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H: I think the first question I'd like to ask would be how did you meet LBJ and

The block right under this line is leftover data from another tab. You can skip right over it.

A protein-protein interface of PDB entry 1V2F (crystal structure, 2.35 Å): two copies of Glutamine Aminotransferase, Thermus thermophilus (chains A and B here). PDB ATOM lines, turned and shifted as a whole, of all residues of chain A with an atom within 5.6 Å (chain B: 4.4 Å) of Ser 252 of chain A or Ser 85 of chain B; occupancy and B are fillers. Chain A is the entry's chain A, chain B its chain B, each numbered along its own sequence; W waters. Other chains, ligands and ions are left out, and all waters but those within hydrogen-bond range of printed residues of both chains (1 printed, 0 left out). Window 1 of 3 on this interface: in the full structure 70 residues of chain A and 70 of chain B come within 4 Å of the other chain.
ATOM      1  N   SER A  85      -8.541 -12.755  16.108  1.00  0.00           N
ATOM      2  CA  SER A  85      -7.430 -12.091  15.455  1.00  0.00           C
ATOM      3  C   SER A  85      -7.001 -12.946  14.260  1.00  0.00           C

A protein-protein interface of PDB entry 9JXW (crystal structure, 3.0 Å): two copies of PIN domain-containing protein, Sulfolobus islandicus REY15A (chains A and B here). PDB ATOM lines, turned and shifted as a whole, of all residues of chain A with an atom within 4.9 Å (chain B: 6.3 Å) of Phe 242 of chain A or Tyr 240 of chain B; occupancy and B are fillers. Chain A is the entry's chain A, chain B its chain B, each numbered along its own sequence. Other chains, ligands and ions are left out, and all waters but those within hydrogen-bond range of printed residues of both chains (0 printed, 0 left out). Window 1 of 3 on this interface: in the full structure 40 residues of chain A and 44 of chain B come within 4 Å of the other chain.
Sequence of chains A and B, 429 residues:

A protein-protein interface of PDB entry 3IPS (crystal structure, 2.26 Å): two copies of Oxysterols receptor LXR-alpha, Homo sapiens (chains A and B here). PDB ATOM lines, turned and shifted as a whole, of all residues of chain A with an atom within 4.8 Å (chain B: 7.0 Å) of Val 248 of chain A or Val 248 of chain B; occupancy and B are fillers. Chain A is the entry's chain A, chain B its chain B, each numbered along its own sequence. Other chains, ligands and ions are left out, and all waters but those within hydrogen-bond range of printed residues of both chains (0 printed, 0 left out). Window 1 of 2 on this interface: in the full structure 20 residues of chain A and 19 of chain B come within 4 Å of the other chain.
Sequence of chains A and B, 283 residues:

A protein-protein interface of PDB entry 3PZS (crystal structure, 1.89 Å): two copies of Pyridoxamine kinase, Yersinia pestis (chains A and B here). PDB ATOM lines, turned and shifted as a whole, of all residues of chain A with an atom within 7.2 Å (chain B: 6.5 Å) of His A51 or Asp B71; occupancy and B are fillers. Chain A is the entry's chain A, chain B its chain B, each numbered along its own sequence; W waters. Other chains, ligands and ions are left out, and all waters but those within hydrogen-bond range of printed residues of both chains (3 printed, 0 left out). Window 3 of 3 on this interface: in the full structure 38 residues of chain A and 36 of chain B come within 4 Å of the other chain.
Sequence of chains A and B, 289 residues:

What were your experiences with LBJ J: Of course, everyone in Texas knew that Lyndon Johnson was a premier political figure in Texas. But when I was in the Texas State Senate I served in the senate from January of 1967 until 1972 when I went to the Congress Lyndon Johnson was president of this country, and I received a telegram at my home in Houston from Lyndon Johnson. The telegram was to the effect "we are having a meeting at the White House" or having several people to discuss the future of a bill which was pending in the Congress. This bill was regarding changes in housing legislation to infuse that legislation with a civil rights component. And this telegram asked if I would meet at the White House to discuss this legislation, and it concluded, "Present this telegram at" some gate of the White House. Well, I was, of course, quite startled to receive a telegram from the President of the United States asking that I come to Washington to talk about anything! I said, "Well, I guess I will go." And I took the telegram I was in Houston when I received the telegram came back to Austin for the senate and showed it to my colleagues in the senate. I said, "You see, I've got an invitation to go to Washington." They were kind of excited about just the prospect. Now at the time, John Connally was governor of Texas, and I hadn't had very good relations with Mr. Connally, but here was this invitation to the White House, so I went. At that time you would fly to Washington to Dulles Airport and then you would take a limousine, which is really a bus, to Twelfth and K Streets at the Albert Pick Motel or Hotel. Then you take a taxi to where you wanted to go. So I flew to Washington. I got the bus to the Albert Pick. I took my bag I wasn't staying overnight so I didn't have much luggage, and I put whatever I had in a locker at the Albert Pick transfer point, got a taxi and went to the White House, presented my telegram and got in, just like magic. I went up to what I now know was the Cabinet Room. There were other people assembled, people who were active in the civil rights movement. We sat and waited around a table for the President and the Vice President, Hubert Humphrey, to arrive. Well, as I sat there really at the far end of the table, I still said to myself, "Now, Lyndon Johnson probably doesn't know who I am or what I am about, and my name probably just slipped in somehow and got into that ." So the President came in, everybody stood up. He sat down, we all sat down, and we started to discuss this legislation, fair housing legislation. And the conversation was going around the table. The President would call on first one person for a reaction and then another person for a reaction. Then he stopped and he lookedBarbara Jordan - I 2 at my end of the table, he said, "Barbara, what do you think" Well, I just . . . in the first place, I'm telling you, I didn't know the President knew me, and here he's looking down here saying "Barbara" and then saying, "What do you think" So that was my first exchange with Lyndon Johnson. I'm startled. I got myself organized, of course, not so that I wouldn't stammer, since it is not my habit to stammer when talking, and I gave a response and then this conversation ensued. That was my first contact personally with Lyndon Johnson. There were others after that, but I would have to consider that our first meeting. After leaving Washington, there was a story in the newspaper, the Evans Novak column, and in that column they mentioned my visit to the White House and stated that I had impressed the persons who were at the meeting, including the President, more than some of the persons who were familiar figures in the civil rights movement. Now, when you see that kind of an indication in a national column, you know that it's a plant. That was a White House plant, so I would say that was an indirect encounter with Lyndon Johnson. H: What impressions did you have of Lyndon before you met him personally When he became president and you were in Houston or in the Texas Legislature, did you have any impression of what kind of a man he was after he became president after the assassination J: You've got to understand this. I worked very hard for the election of the Kennedy-Johnson ticket in 1960 in Houston. And I was very enamored with John Kennedy. When he was assassinated, I was devastated by that, and it took me a while to really focus on Lyndon Johnson the president. But once I got over my devastation and realized that this is a man who is large enough to care about all people and attended to that, I then started to feel warmly towards Lyndon Johnson. And that is the feeling which grew in me as he performed during his presidency. H: Was that because of some of the legislation that he proposed as a president and became law J: You could say that a man who could exercise power on behalf of people with the aplomb and finesse which Lyndon Johnson could, that got my attention, and being now a fledgling politician myself, I was certainly impressed with how this man could get things done for people. That continued to grow in terms of impression. H: The positive impression that you have of Johnson personally, was that feeling eminent in the Texas Legislature about Johnson while you were in it Was there a ground swell with respect to Johnson J: We all loved Lyndon Johnson as members of the Texas State Senate. We didn't know him very well. Most of us did not have one-to-one encounters or contacts with him, but he was certainly well respected and very highly regarded by my colleagues in the Texas senate, and he was our number-one Texan at all times. That was quite clear.Barbara Jordan - I 3 H: In the meeting that you had in Washington, when you attended, I noticed in the book it mentions that you had the meeting and there were quite a few people there, in the biography . Who were some of the other leaders who were present J: I remember Dorothy Height, the president of the National Council of Negro Women. There was Urban League and NAACP representation there. I'm not sure if Whitney Young was there. They were people that I had seen in the civil rights movement in the past, and in terms of their names, I guess I remember Dorothy Height's name because I would remember the name of a woman who was there. H: Were you two the only women that were present J: I don't recall. H: Was it a pretty large group J: I'd say it was fifteen, twenty people. H: What you discussed in that meeting, did it become, as you wanted it to be, a reality J: It became law, yes. It did indeed. That must have been the Fair Housing Act of around 1968. H: I noticed in your efforts to be elected to the Texas house and senate, where you ran for the house I think first. J: I ran for the house two times and was defeated two times. H: Do you think the legislation passed under the Johnson Administration had an effect on the redistricting of Houston to the effect that it did provide you an opportunity to run in a single-member district J: That was the action of the courts. The courts mandated redistricting of the Texas senate, and that's what made getting a senate seat possible for me. Baker v. Carr, the redistricting decision. H: Okay. Which would be a judicial matter not an executive. J: That is correct. H: You had a fund raiser or something in Houston and there's a picture of you and Lyndon Johnson embracing. I think he said if you ever need him to come to your aid, he would come. J: That is true.Barbara Jordan - I 4 H: So the friendship, from the point that you went to Washington for that meeting, grew from that. J: Well, it certainly did grow from that. On another occasion President Johnson called my house and asked me to serve on a presidential commission. He was establishing and did set up a commission on income maintenance programs, and he called my house one day, which upset my mother to no end. I mean, upset her in a good way; she just couldn't quite handle the President of the United States being on the telephone at her house. When I walked in from some place, and she said, almost breathlessly, "The Ranch is calling," I said, "The Ranch is calling" She said, "The President is calling from the Ranch." And so I got on the phone and I said, "Hello, Mr. President," and that is when President Johnson asked if I would serve on the income maintenance commission. He told me who else would be on it, and it was, I thought, a worthy thing to do, and so I did serve on that commission. That was a second conversation that I had with the President, when he did establish that commission. Now our work product, it's almost now an embarrassment, we were so low in the figure which we set out for the minimum income necessary to bring families out of poverty, which I think was four thousand dollars. But we did do that, and it was the idea which was so important that the President was stating and setting out for us. Wilbur Cohen was a member of that commission. What we were doing was laying the groundwork for a minimum income guarantee for poor people, so that people would no longer be poor. So we did do that, and that was, as I said, an occasion of conversation with the President. The President was invited to Houston for a fund raiser not a fund raiser well, I think we were retiring a debt for Senator Ralph Yarborough, because Senator Ralph Yarborough always had a debt. And the President came to Houston to speak at a function to retire that debt. I was involved in the planning of this dinner, and there was great discussion of who will introduce Lyndon Johnson. And when the President was heard from, he said, "I want Barbara Jordan to introduce me," and that's what I did. That was the occasion when, after that dinner, Lyndon Johnson held my hand in both of his as only he could do and said, "If ever you need anything from me, money, marbles or chalk" I'll never forget it "just call." So when I decided to run for the Congress I said, well, I'm going to call it in. I'm going to call it in because money is needed at this time. And that's when I called the President, who had left office at that time, and told him about my plans to run for Congress and asked if he would come for a fund raiser, and he said yes. I knew he would because he wouldn't have said that if he hadn't meant it. He didn't have a habit of just promising people things like that. That was a strong statement. So he did come to Houston to this fund raiser, which we had at the Rice Hotel, when I was raising money for my race for Congress. We had a hotel ballroom filled with people. We kept it quiet that the President was coming, but when the word got out that he would be there, the President's buddies thought they'd better ante up, and they did. H: Very profitable- (Laughter)Barbara Jordan - I 5 J: Yes. It was a fine dinner. So I was standing there at the door when the President came in, and he gave me that big bear hug and that's the picture that you see. H: Did you ever go out to the Ranch while he was here One of the barbecues or whatever that he is famous for J: No, I did not. I did have an occasion to go to the Ranch while the President was still alive. My sorority, Delta Sigma Theta sorority, had its national convention meeting in Houston, and we asked the delegates from all over the country what would you most like to do when you come to Texas And they said, "We would like to go to the LBJ Ranch." Well, the sorority then turned to me and said, "Well, you'll have to pull it off," and so I again called and asked the President if the Delta Sigma Theta sorority could come to the Ranch for a visit, and of course he said yes. So we all got on an airplane and we came to Austin, and then we got a bus from the Austin airport to the Ranch, and Lyndon Johnson personally toured those thirty or forty women around the Ranch house, and that was an experience that they'll never forget. None of us will ever forget it. He took us into the nooks and crannies of his house on the Ranch, and I am sure that Lady Bird would not have approved, but he took us into his rest room. "This is where I shave," he said. But the women just loved it and we all just loved it. He just was a real charmer like that. H: Yes. I never met him, but I did come here when they had the symposium a little bit before he passed. J: Yes, the Civil Rights Symposium H: Right. I've got pictures of him, in fact, you too, on the stage. J: That briefcase is hiding a picture I have which I took with him at that symposium. H: So he was very accessible. You felt you could get to him pretty , as accessible as a president could be to anybody, I guess. J: I never had any difficulty getting through to Lyndon Johnson. I can't say that about every public figure that I've tried to contact, but I can say that about Lyndon Johnson. H: I think he comes across real well with a number of people that I've had a chance to meet who had a chance to meet him. J: Yes. H: Then does Lady Bird, is she as accessible or as nice as he is J: She is the most gracious lady. I mean this very sincerely. I see Lady Bird periodically now. We serve on the Texas Commerce Bancshares Board together, and she is veryBarbara Jordan - I 6 gracious, she is very accessible, and she is willing to be of whatever assistance she can be. She remains a very strong supporter of this school, the LBJ School , and we are the better for it. H: In the line of civil rights, what would be your experience with I know I think I recall the struggle. I know you met some of the same resistance I met coming from Texas. I noticed in your book you mentioned some of those, when things began to change I guess in the sixties, in 1964, after Johnson became president or whatever. When you went to Congress did you have a mission in mind of trying to deal with civil rights I know you were appointed to I forgot what committee. J: Judiciary. H: Judiciary Committee. Was that your goal, to work in civil rights, or to just go and try to serve people from your district J: My goal was to go to Congress and be a good member of Congress and, yes, to serve the people of my district. But I did not see myself as representing particularly nor specifically the interests of black people. But I knew that whatever I did, that was representative of the interests of black people. You don't have to focus on that specifically nor stridently, you just have to be there. And when you are there, black people are represented. H: I agree. J: You agree with that H: I agree a 100 per cent with that. I like that stand. I'm not supposed to say very much on these tapes, but I like that. Did you find operating in the Texas Legislature, I know it's different, but how was it different from Texas in the national Congress J: If I could have stayed in the Texas senate and been assured that whenever I got ready to go to Congress I could go, I would have stayed in the senate and not run for Congress when I did. But it was the 1970 census redistricting that made it look like a time that I could go to Congress, and I knew that if I didn't go then I would have to wait a long time, because we keep people in office in Texas a long time. So in terms of contrast, I enjoyed being in the senate. Once I cut through the maleness of the Texas State Senate and their view that I was somehow going to be a disruptive force rather than a helping force, when I cut through that and formed friendships I mean genuine friendships, some last now with the members of the Texas senate that was a very pleasant experience for me. We didn't agree politically on practically anything. There are thirty-one members of the Texas senate and there were eleven who were viewed as the quote "liberals" in a Texas mode, but I got along with themBarbara Jordan - I 7 and I liked them, and they were real folk. And you knew where they were, you knew where they stood. You didn't have to guess about that. Then you go to Washington. That atmosphere is so rarified and large that it becomes very difficult to really get down to the core, the heart of a person, where they really are, the reality of a person. So if I were to draw a comparison and contrast, I would say that the members of the Texas senate with whom I had encounters were genuine, humane and real and loyal, and I would say that the members I encountered in the Congress of the United States had more of a tendency to posture and engage in rhetoric and spin a web or a cocoon around them so you never knew which face you had on any given day. It was not easy to get through to the heart and core and soul that I am talking about that I could experience quite easily with my fellow senators. Now, Washington is a different mix. There are thirty-one senators; there were four hundred and thirty-five . That's quite a difference. And so it is that difference which I suppose accounts, the difference in size, for the unreality of some of it. Now, of course in Washington I formed some close friendships, but not as many as I did as a member of a small body, the Texas senate. H: In the national Congress, were the state members of Texas in the House of Representatives, did they form a coalition or some kind of a- J: Very cohesive, very cohesive. We used to have lunch together each Wednesday. That's a tradition which was started under Sam Rayburn. We would have lunch each Wednesday in what they called the Speaker's Dining Room, and Sam Rayburn started it and it still goes on. It went on as long as I was there and it goes on now. Now before I got there, a woman had never attended a Texas congressional luncheon, but when I got there we didn't have to pass any resolution. They just knew I would be there, and so I was there. H: You've had opportunity to break a number of barriers I noticed in your whole life span. I noticed that you don't project those out as the first of this, and someone else picks that up. I think, based upon my reading, a lot of this came from your grandfather . J: Yes, that is correct. H: Would you speak to how you think what his philosophy was and how it affected you, too At the first of the book it says that he kind of taught you to be independent and to be your own person. Do you want to say anything about how that has stood you in good stead to achieve some things J: Well, the good thing about the lesson of independence and being one's own person, which I got from my grandfather, is I never had to apologize for whatever I was doing. I was not self-effacing. Now, some people may say that that's bad, but I always figured that if he said that I was to be my own person, that I could just go out there and be it, which I did do. So I didn't look back and I didn't look around for excuses for non-achievement. I just decided that what one wants to do, one proceeds to do it. That can be a dangerous kind of an attitude to have, because I find myself wanting to lay that on everybody else in the world. Now, that teenager who can't find a job and say he's so down and out, I want to look at himBarbara Jordan - I 8 and say, "Look, you're your own person. Just get out there and do it." That doesn't work for everybody, and I have to realize that and I have to remind myself that it worked for me, but it does not work for everybody. H: How would you relate your experiences at Texas Southern , not the Groovy Grill experiences but with Boston J: Oh, Texas Southern gave me a general, good basic I almost said remedial education. Texas Southern gave me a fairly good hand on the basics, reading and writing. I didn't do much thinking, and that was what was lacking, and that's what was missing. So when I got to Boston, I didn't have any trouble reading and writing, but I did have trouble thinking. I would say that law school in particular is a good vehicle for encouraging thought. And I don't know why I did not have much of an experience with that at Texas Southern except that I didn't have to do much thinking. I was doing all right. I could always make A's, and that's what counted, to do that. So it didn't make any difference whether I did any thinking. H: That's pretty well said. I like that. Do you think the experience in Boston are you saying that law gave you an ability to do a lot more critical thinking J: It does indeed. It does indeed. I recommend a legal education for organizing one's mind. It's good at that. H: I think you've heard this before, I'm going to say it again. I haven't said it to you and I'm going to say it. I think that you really made every black person, and I think the majority of Americans, proud when you served on the Judiciary , on the Watergate thing. I know the night that you made your remarks, I think that if the ratings had been posted, you would have rated with the Super Bowl. J: Well, I can only tell you this. Thank you for that compliment. But I can tell you this, that wherever I travel no one has forgotten that speech. H: I think what you did on that was just outstanding. I think the people were able to see, to cut through all the malaise and other stuff in reference to what Nixon may have done, to get to what the law says and what we're here about, what we're about to do. After that happened, I know you were bombarded by people wanting you to please come and do certain types of things for them- J: I still am. H: Personally, how did you feel about it J: Well, I felt that I was participating in a very important historical event, and I knew that I had to, if I can get into the vernacular, I had to have my stuff together. And that I would not I had never you know, I wasn't the only black person on the Judiciary Committee. Charlie Rangel was on. But at the time, when we started the impeachment proceedings, Charlie would say, "Well, I know he's guilty. I'm ready to vote impeachment." I said, "YouBarbara Jordan - I 9 can't do it that way. We've got to get through the evidence." He'd say, "I don't need the evidence." "No, we've got to get the evidence and make sure." So that's why I patiently went through the evidence until I was clear in my own mind that that was the thing which had to be done. John Hill was the attorney general of Texas at the time, and John Hill said to me one day, he said, "I told people before you came on the television to give your statement about Richard Nixon, I said 'Barbara will have her statement based in fact and law if she has to go back to Moses.'" So I told him, "That's absolutely right." No one questioned that it was the right thing to do. Now, the letters I got were overwhelming. I'd say I got maybe a dozen letters from people who didn't agree with me. But you contrast that to the hundreds upon hundreds who said "that did it for me." H: You were drafted as a candidate for president out there, weren't you, by some people J: Oh, some people tried to people get carried away. Now I don't know how many more questions you have, but I really need to conclude. H: All right, let me ask you one other question. Your political aspirations, do you have any more political aspirations Would you like to go back to the senate if it was possible Go to the Texas house or senate J: No. I've done that now. I don't need to rerun my life. I need to just move on from this point, and that's what I'm doing, moving on from this point. I'm enjoying teaching. I'm developing into a pretty good professor, and if I stick around here long enough I'm going to be a very good one, and that's what I want to do. H: I want to thank you on behalf of the LBJ Oral History Collection for giving us this very good interview, my first interview. You're my first one. I want to thank you.